Photo of traditional Korean masks.
My husband and I love watching Korean dramas. It is something we did nightly while living in Seoul and now that we have access to Korean channels here, we proudly continue this tradition. Korean dramas are just so juicy and over the top. I couldn't help but get into them.
But there is one type of Korean drama I just can't get into. And that's the Korean drama at work. Since I started this job, there is always something they just have to muck up with their ideas about something. They want the school to truly be international but some of the things they're doing are just, well, dumb. It turns into a big dramatic showdown during our meetings where us foreign teachers are sticking together and trying to explain to them why their ideas are nice thoughts but are simply not going to work.
Like the most recent drama which was, ironically, about drama. If you've been reading my blog posts, you'll know I am teaching kindergarten for a Korean school in China. That means 1) my students are very young at 6 years old 2) they are Korean 3) they are learning English AND Chinese as well as how to speak Korean better. The director and principal had thought they'd try to be cool and update the curriculum. In it, they added drama. Because they'd made this change (or "changie" as they say it) long after I'd departed for the day, they took the liberty of adjusting my weekly schedule I'd already submitted to reflect this. On said schedule, they had put "Library Time & Writing" on Tuesday and "Library Time & Drama" on Thursday. I figured that on one day, they wanted me to read to the children and have them write something about the story we read and on the other day, we'd read a book and act it out after. That would have made the most sense so of course, that was wrong.
What DID they want? Oh, for me to teach them a play. Yes, teach children who are just learning English to ACT in a play to perform at the end of each month. We're talking a classroom full of 15 small children with only 3 who can really read very well in English. I actually had tried to do this thinking it would be fun. But it was what I imagine kindergarten in hell would be like. The children were restless and bored and who could blame them? Even with a short play that I'd edited to be even shorter and simpler was of no interest to them. ALL of them, even my best students, used the paper I printed it on to draw pictures while I was going around the room helping the children with their lines. It seemed to me cruel and unusual punishment for children that age.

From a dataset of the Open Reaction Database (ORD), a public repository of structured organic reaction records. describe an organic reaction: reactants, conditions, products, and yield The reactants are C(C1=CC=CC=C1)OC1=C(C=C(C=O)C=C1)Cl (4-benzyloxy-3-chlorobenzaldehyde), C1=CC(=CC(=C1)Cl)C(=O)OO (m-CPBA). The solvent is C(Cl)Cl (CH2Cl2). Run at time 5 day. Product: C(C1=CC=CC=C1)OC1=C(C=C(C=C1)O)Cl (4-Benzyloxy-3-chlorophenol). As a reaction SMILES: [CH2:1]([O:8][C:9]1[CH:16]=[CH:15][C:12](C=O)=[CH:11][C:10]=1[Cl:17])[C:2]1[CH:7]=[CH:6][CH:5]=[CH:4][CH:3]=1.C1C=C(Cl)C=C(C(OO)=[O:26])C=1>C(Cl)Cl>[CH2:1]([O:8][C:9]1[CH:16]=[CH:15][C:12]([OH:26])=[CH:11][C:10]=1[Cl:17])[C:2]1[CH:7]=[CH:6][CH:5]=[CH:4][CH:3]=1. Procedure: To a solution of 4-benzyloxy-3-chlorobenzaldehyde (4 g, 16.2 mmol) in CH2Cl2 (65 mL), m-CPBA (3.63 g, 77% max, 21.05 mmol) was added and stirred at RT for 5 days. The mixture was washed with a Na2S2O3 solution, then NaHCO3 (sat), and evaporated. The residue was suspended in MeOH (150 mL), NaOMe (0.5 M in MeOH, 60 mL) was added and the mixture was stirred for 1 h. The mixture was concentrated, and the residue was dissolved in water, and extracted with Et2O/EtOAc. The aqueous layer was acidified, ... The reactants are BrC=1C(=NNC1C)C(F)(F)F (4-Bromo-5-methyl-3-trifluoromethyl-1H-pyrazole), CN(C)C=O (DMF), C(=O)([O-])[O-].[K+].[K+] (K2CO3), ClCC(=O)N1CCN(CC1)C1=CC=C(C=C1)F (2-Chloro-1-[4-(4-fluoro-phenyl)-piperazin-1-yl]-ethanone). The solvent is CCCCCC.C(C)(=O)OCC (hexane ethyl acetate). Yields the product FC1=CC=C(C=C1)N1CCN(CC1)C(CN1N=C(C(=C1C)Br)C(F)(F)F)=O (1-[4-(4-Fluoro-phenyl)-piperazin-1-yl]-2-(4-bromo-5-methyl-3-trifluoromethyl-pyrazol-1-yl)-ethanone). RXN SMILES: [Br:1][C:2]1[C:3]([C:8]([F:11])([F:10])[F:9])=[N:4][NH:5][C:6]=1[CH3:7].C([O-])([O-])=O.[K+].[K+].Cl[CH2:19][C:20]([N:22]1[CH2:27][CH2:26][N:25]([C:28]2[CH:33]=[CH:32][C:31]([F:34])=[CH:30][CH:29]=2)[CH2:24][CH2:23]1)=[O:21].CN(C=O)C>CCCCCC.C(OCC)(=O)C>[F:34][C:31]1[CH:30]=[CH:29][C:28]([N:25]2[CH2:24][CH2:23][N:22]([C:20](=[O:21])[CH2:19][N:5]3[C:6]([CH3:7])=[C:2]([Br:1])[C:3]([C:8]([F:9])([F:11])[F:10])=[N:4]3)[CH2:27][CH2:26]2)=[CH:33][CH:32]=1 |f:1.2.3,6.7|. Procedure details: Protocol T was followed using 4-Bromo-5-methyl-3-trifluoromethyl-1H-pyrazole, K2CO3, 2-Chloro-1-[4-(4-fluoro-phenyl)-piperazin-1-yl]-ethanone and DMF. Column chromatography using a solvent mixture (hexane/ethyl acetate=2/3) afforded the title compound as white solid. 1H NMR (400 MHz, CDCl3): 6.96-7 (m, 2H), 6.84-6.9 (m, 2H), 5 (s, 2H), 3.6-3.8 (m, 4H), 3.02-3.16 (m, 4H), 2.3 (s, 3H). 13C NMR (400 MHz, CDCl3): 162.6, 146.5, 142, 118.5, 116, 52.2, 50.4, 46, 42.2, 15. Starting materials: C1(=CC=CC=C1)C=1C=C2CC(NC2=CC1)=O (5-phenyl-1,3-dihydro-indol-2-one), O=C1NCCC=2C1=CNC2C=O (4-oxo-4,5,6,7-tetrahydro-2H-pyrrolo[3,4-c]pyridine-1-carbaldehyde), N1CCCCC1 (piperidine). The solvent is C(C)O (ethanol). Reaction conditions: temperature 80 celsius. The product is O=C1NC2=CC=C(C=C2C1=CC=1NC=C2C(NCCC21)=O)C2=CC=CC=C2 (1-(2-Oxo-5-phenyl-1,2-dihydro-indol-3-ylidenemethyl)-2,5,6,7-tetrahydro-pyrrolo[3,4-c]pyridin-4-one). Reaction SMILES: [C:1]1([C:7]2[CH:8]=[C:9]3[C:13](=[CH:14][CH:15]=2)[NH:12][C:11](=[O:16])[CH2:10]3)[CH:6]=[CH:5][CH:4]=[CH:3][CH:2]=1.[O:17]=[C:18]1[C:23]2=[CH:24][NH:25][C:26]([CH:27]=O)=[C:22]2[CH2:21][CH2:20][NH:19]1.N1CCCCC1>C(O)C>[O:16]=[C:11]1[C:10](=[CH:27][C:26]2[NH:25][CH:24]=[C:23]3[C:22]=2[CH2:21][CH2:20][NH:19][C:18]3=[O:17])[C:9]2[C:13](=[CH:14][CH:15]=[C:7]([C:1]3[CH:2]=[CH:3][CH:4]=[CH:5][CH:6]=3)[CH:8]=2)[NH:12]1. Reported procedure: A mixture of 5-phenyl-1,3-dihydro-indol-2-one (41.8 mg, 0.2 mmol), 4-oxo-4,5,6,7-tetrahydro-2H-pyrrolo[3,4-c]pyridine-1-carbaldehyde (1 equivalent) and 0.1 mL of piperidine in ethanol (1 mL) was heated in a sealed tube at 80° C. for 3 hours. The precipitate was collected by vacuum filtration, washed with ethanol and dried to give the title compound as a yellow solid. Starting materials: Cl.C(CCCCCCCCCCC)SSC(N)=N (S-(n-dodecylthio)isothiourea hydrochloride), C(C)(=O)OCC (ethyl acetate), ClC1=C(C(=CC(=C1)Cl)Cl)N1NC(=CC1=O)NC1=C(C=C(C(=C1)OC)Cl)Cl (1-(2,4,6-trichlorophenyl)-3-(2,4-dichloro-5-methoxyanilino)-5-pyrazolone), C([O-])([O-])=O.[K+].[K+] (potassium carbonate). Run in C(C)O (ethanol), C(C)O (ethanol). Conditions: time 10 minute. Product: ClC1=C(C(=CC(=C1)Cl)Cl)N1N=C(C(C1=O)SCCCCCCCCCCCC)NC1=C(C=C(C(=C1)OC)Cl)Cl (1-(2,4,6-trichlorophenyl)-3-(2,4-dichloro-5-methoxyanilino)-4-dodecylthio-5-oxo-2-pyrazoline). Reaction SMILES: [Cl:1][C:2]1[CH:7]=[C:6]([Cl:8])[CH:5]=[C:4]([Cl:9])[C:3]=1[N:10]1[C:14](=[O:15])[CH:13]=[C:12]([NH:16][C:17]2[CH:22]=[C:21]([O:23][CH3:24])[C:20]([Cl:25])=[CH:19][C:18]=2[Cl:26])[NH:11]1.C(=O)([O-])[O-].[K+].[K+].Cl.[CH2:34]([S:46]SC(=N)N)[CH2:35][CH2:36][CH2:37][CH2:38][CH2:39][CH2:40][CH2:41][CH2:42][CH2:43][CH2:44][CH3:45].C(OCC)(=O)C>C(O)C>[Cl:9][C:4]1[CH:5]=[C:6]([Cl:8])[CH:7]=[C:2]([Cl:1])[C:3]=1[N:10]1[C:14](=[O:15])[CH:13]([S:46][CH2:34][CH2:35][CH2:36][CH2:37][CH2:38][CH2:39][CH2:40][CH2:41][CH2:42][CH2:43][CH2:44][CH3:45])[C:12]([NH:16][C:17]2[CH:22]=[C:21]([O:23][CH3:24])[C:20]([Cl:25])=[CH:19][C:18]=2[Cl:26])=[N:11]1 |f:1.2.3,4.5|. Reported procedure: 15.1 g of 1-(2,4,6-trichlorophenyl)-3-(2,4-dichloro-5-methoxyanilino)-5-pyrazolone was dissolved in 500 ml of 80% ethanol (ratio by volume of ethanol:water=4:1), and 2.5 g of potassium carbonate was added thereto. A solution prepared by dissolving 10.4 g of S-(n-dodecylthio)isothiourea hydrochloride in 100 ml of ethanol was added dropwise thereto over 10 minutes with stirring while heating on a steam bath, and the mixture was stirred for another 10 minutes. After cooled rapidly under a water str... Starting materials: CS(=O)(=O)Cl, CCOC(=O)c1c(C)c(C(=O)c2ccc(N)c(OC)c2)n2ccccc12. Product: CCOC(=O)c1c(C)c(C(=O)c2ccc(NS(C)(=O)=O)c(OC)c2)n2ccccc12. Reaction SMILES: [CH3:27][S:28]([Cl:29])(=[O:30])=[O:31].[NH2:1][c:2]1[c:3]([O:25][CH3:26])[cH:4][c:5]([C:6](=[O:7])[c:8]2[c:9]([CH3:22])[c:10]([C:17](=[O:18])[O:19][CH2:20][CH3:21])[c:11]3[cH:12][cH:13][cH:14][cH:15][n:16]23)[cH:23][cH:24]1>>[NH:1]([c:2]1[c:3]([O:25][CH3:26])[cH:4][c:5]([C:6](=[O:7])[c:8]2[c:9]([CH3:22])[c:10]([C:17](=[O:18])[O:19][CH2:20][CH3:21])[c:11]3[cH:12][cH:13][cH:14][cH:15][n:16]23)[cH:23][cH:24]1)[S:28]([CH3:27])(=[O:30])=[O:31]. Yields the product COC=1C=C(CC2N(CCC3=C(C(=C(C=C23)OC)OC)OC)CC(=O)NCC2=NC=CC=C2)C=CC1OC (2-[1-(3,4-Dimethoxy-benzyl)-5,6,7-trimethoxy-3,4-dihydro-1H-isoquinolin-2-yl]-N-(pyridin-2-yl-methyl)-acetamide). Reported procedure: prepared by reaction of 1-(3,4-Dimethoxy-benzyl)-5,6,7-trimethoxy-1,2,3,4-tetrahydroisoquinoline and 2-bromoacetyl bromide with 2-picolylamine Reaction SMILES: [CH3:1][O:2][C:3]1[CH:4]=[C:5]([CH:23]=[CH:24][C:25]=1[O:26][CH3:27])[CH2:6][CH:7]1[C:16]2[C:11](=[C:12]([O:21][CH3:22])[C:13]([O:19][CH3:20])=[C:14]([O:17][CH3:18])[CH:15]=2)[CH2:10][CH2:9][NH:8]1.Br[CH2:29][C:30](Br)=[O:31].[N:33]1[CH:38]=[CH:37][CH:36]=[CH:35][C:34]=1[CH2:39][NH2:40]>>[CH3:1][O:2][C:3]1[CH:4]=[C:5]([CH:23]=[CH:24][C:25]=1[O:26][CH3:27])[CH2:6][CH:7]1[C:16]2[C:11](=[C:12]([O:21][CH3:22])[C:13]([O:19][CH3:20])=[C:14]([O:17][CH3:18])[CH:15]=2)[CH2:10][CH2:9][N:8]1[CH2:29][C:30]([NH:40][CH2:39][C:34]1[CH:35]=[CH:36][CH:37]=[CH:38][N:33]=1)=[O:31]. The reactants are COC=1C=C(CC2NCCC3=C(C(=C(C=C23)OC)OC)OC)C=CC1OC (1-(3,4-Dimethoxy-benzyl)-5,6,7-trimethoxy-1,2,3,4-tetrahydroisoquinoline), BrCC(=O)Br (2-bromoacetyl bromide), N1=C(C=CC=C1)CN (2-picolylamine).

I relayed this in our weekly meeting while my friend Genesis, the other Western teacher in kindergarten with me, stood her ground as well. Even Lane thought the idea of teaching children so young to act in a play in a language that isn't their first language is the stupidest idea he's ever heard of. Lord knows what will happen next. Hopefully, they will drop it faster than their other brainless scheme that never made it - to have Genesis and me catalog the kindergarten library in our "free" time. That was shot down faster than you can say "what the fuck!" It's only a matter of time before they come up with something else equally as annoying. Until then, I'll finish enjoying my drama-free three-day weekend thanks to the mid-fall harvest day, celebrated in both Korea and China.